• MMA – Mixed Martial Arts. MMA likes to tout itself as taking only the best techniques from multiple martial arts and using it in the ring as well as in the streets. One thing to keep in mind is that they tend to follow certain rules geared toward sparring in a ring and evolve their combinations within those set of rules. Straying from them means penalties. Not to say it’s not effective in the street, however, since facing opponents in a high-stakes sparring match tends to really help you prepare to fight impromptu.

There are—of course—many, many more styles to chose from such as Wrestling, Aikido, Muay Thai, Tai Chi, Wing Chun, Kalaripayattu, and Jeet Kun Do, just to name a few. Don’t be afraid to study them if you’re going to have a character learn how to fight, and if they’re in a fantasy, making up your own style using some of these techniques is perfectly fine—not to mention quite fun! (Just make it effective to whatever the M.C. is facing up against).

For instance, in my novel, I’m designing my own martial art based on the way sand moves because the setting is based in a desert landscape.

5. The End Results 

When I started martial arts, I’ll admit I was the shyest creature in the gym. I was a bundle of nerves and kept blushing at the thought of performing any technique, touching anybody, or even talking to anyone. In this atmosphere, however, I soon became accustomed to leading an entire class, helping others out, and presenting in front of an entire audience of judges and spectators. Sure, I still have the jitters, but I’ve come so far and therefore developed a sense of internal pride at my persistence. Basically I went from a shy and unconfident girl to someone with better self-worth and more confidence in herself. 

So my question for you is: What does your character start out as and what do they become?

For example: Were they arrogant but after training they became more compassionate towards others? What obstacles can you put in their way to make sure they achieve this end result and have it make sense?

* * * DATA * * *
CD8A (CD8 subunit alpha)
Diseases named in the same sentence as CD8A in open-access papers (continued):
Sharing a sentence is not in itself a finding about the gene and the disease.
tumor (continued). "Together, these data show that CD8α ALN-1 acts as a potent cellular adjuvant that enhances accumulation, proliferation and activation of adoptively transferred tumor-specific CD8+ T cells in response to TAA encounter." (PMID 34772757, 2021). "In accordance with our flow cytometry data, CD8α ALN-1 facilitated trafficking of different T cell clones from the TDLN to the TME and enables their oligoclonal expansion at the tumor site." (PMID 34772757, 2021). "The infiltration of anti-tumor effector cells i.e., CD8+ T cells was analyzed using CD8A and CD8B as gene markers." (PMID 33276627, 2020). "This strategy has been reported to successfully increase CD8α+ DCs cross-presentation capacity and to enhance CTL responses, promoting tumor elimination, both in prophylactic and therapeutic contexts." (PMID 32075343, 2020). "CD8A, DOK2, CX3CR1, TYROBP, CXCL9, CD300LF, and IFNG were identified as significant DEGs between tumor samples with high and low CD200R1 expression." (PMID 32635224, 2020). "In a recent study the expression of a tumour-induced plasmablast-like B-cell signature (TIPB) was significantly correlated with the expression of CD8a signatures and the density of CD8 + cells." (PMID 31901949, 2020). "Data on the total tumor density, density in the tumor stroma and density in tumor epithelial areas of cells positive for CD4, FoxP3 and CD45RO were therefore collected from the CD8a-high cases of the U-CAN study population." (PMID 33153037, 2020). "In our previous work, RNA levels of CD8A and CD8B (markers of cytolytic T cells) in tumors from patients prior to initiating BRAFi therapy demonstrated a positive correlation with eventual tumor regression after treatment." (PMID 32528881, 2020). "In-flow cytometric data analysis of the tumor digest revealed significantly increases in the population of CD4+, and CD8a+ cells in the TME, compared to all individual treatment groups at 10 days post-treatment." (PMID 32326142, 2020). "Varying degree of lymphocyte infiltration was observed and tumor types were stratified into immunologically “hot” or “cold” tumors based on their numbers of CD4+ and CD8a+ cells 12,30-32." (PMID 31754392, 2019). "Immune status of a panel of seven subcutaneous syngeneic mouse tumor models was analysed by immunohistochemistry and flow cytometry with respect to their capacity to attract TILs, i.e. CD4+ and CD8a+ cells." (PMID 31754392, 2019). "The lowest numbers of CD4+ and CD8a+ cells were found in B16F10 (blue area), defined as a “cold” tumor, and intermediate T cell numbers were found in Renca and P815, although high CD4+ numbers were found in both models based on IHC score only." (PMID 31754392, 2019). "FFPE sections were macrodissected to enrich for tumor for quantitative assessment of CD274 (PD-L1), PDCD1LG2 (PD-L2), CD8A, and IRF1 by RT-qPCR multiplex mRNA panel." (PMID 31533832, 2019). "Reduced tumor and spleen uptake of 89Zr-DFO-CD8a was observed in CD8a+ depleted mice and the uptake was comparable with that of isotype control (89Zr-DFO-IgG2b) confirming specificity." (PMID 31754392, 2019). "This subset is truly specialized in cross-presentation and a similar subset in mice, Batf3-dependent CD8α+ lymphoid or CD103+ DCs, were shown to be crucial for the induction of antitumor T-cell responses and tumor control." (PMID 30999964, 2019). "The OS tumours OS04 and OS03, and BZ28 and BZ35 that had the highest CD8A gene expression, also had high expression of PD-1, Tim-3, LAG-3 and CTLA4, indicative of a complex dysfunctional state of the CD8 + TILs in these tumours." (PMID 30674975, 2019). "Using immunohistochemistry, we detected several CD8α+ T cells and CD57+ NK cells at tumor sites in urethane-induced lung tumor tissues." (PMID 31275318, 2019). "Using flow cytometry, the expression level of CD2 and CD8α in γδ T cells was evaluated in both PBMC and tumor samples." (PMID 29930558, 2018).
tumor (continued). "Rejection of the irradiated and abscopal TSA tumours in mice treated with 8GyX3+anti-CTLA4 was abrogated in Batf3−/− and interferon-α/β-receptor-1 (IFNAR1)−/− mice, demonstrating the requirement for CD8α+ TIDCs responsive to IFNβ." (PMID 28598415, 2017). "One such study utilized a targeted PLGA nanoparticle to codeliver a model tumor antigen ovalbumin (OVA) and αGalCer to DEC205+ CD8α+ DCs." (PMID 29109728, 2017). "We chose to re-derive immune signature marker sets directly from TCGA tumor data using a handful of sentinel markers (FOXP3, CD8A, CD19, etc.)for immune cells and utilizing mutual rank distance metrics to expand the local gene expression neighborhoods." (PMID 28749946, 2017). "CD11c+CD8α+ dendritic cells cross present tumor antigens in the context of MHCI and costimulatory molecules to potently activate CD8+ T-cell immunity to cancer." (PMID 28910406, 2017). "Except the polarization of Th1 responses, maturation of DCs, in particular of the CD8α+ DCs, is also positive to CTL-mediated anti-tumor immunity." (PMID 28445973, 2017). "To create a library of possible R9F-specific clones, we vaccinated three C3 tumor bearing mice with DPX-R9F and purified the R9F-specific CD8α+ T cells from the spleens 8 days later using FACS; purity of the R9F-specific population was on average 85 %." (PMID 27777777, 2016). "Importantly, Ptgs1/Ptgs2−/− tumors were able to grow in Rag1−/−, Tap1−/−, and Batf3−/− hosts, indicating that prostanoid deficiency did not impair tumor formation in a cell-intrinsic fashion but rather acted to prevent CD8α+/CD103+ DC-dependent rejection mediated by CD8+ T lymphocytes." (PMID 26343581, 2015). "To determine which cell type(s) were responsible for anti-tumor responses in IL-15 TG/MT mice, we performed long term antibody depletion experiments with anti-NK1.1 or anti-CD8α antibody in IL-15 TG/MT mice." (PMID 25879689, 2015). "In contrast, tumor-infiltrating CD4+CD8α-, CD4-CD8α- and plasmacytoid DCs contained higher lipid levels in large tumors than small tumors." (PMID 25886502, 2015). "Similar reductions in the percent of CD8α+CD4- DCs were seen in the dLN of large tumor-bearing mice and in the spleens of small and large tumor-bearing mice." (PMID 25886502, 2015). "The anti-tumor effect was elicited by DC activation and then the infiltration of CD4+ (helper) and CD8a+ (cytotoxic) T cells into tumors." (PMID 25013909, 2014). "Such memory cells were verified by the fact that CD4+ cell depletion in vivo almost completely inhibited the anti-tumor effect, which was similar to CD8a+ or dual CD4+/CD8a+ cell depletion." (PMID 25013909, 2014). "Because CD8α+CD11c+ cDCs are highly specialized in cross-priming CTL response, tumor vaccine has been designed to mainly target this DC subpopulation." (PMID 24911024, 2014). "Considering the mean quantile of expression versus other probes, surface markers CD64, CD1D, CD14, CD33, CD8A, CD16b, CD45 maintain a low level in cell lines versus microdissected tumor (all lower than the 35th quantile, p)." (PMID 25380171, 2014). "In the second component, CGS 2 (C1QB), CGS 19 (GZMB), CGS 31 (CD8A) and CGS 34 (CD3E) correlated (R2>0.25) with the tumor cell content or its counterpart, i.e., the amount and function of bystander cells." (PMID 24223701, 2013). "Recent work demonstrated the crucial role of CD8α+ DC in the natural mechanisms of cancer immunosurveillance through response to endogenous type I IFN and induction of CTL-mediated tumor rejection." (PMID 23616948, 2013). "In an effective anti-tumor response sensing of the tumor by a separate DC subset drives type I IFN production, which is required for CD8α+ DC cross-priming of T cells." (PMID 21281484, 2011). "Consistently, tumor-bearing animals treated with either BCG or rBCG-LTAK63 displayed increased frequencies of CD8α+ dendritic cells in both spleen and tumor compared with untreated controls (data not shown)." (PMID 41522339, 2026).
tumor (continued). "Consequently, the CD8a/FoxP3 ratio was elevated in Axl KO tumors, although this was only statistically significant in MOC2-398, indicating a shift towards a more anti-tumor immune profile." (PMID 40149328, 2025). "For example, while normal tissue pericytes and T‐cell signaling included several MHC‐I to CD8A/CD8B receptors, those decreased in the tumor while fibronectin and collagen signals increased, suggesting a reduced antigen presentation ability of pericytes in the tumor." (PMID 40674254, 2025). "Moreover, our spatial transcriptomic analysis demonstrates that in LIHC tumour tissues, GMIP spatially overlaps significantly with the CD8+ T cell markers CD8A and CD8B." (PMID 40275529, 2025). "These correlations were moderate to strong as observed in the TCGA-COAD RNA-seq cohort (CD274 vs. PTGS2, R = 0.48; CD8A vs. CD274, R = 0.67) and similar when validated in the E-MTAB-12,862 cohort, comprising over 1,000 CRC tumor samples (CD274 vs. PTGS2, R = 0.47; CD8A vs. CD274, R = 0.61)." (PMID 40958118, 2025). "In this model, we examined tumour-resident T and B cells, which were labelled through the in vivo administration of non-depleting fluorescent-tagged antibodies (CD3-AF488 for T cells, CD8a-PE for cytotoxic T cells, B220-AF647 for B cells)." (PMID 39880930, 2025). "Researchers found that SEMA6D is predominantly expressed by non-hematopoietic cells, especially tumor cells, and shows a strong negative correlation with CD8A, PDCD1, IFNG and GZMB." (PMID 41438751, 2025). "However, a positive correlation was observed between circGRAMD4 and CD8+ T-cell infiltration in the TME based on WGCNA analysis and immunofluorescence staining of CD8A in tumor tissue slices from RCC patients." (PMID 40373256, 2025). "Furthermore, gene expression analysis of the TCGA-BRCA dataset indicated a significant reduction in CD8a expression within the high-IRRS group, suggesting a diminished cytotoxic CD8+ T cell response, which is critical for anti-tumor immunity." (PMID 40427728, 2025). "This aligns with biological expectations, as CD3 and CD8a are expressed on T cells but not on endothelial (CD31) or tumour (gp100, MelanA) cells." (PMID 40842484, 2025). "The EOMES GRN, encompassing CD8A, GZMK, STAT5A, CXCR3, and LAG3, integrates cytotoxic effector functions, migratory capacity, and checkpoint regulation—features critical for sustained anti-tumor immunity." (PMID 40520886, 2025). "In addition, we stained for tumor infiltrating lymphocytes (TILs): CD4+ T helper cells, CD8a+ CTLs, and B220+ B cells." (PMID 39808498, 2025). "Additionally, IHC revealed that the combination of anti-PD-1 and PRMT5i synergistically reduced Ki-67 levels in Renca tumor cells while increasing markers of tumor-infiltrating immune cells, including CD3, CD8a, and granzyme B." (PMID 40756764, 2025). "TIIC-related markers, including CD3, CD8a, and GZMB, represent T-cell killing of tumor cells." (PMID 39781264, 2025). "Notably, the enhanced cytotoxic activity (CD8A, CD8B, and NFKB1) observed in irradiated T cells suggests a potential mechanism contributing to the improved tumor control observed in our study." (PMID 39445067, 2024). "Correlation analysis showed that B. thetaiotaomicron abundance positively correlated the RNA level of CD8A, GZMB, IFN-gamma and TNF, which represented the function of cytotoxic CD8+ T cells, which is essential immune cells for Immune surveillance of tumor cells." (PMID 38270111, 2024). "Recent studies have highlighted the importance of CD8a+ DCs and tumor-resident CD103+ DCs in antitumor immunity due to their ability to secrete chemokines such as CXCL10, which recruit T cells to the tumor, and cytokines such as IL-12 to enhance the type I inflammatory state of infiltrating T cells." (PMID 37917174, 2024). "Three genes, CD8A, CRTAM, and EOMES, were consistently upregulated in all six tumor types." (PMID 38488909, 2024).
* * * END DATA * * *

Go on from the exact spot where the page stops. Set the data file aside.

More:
For me, the biggest challenge I ever faced was instructing a class on how to do a side kick. My instructor saw this and deliberately had me lead the class through morning workouts for several weeks straight. (I was angry at him for a while, but looking back I’m so glad he did that to me). Repetition leads to mastery. (I’m no master, but ask me how to do a side kick and I won’t hesitate).  

A suggestion for the arrogant individual would be to expose them to tasks that would force them to act kindly towards others to reach the end goal. Depending on the scenario, you decide what that’s going to look like. 

6. Bringing it All Together

They didn’t train for nothing after all! It has to all mean something and come to a satisfying conclusion where “all this training has prepared them for this moment.”

Are they preparing for a final obstacle course? Are they fighting an entire army of buffalo men? Are they facing their own father? (Looking at you Zuko). Depending on their level of training, your character may fail more times than they can count, or they may defeat their opponent in a one punch knock out. I’m not here to dictate exactly what you should or shouldn’t do, but regardless I hope this provides a blueprint on the basics for creating martial arts training scenes for your character.

If you want more information on these martial arts styles just let me know in the comments or contact me via email!

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5 Replies to “Training Your Fictional Characters in the Martial Arts”

  1. Nice job, Joanna! I have loved watching you grow through your training. You got guts, strength, and determination.

  2. Heya, cousin! Brilliant blog post. It makes me so happy and inspired to know that we’re both on parallel trajectories with our writing. I truly hope to read something from you soon! Also, I’d love to send you some crude drafts I’m working on to get your perspective if you ever have the time. I know you must be very busy, though. Your perspectives would be worth more than gold to me. Wishing you the best and hope to hear from you soon~

    p.s. Do you have a Goodreads account? Would love to add you on there if you do!

  3. Awesome blog! I loved reading it. I’m amazed in seeing so much details about various styles of martial arts. I can surely tell, you have done an intensive research before writing it. Wonderful job on the first one and I’ll be waiting to read more and more from you. My best wishes, Great work!